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What would cause the thermal cut-off to open again after replacing it?

My electric Kenmore dryer model 110.63912100 was not heating but still ran. A technician on this sight recommended testing the cut thermal cut-off for continuity and I did and found one that was open. I replaced both from the replacement set and turned the machine on to find that it was heating. I tested it twice for about 30 seconds. Opened the door and there was hot air both times. We loaded it with we clothes and it ran for an hour an the clothes were still cold and wet. The same Cutoff-tml Number: 3977394 is showing open or no continuity. What else should I look for. I don't want to start buying parts I don't need. The heating element is still getting a continuity reading. Please help.

Dryers , Kenmore , Washers
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1 Answer from this member:
Joey S
First, locate both house circuit breakers dedicated for the dryer and reset both breakers by flipping them both OFF and ON 2-3 times and then check the dryer for heat.

Since it was heating for a short time and then the thermal cut-off opened again would lead me to assume that the dryer element could be shorted to ground or the venting system is restricted.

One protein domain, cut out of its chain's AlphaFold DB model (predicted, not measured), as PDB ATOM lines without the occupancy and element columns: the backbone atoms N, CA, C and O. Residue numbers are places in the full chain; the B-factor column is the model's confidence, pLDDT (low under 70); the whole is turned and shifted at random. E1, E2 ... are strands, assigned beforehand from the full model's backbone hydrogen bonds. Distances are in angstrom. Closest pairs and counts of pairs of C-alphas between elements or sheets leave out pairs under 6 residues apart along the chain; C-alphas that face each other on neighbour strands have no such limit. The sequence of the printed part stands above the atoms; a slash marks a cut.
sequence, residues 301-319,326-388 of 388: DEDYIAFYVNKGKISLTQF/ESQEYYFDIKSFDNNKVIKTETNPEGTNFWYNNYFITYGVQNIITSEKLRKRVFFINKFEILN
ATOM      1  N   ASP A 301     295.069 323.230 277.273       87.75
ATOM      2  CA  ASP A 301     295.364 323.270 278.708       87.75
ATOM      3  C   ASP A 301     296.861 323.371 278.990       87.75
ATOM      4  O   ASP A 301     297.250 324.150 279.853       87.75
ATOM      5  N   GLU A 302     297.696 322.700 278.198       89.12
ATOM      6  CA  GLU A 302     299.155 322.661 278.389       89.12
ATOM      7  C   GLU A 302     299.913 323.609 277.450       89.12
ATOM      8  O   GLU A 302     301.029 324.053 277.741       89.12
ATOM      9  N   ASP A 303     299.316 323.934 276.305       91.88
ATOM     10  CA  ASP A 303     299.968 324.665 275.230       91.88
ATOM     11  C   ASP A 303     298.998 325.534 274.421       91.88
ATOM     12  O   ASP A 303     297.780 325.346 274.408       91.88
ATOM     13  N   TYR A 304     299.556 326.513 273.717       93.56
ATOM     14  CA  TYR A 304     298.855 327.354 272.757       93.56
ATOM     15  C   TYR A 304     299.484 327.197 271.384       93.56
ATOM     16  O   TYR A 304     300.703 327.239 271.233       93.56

Disconnect the power cord from the power source

and remove both wires from the heating element and check each terminal of the heating element to the heater housing with your ohm meter. If it shows continuity between either of the two terminals and the housing, the heating element is shorted and it needs to be removed and replaced. A heating element shorted to ground will not cycle off. The heating element will always have 120 applied to it as long as the timer is turned on which will eventually cause the thermal cut-off to open. A restricted venting system will also cause the thermal cut-off to open. Check the venting system for any blockages or restrictions. Also do not run the dryer with the door open or it can also cause the thermal cut-off to open.

The heating element must have 220-240 volts applied to it or it will not heat. I added the wiring diagram below so that you can see the heating circuit. The element needs line one (L1) and line two (L2) voltage in order to heat.
by Joey S Earned 113,887 community points in Kenmore
January 22nd, 2010
Answered in 21 hours
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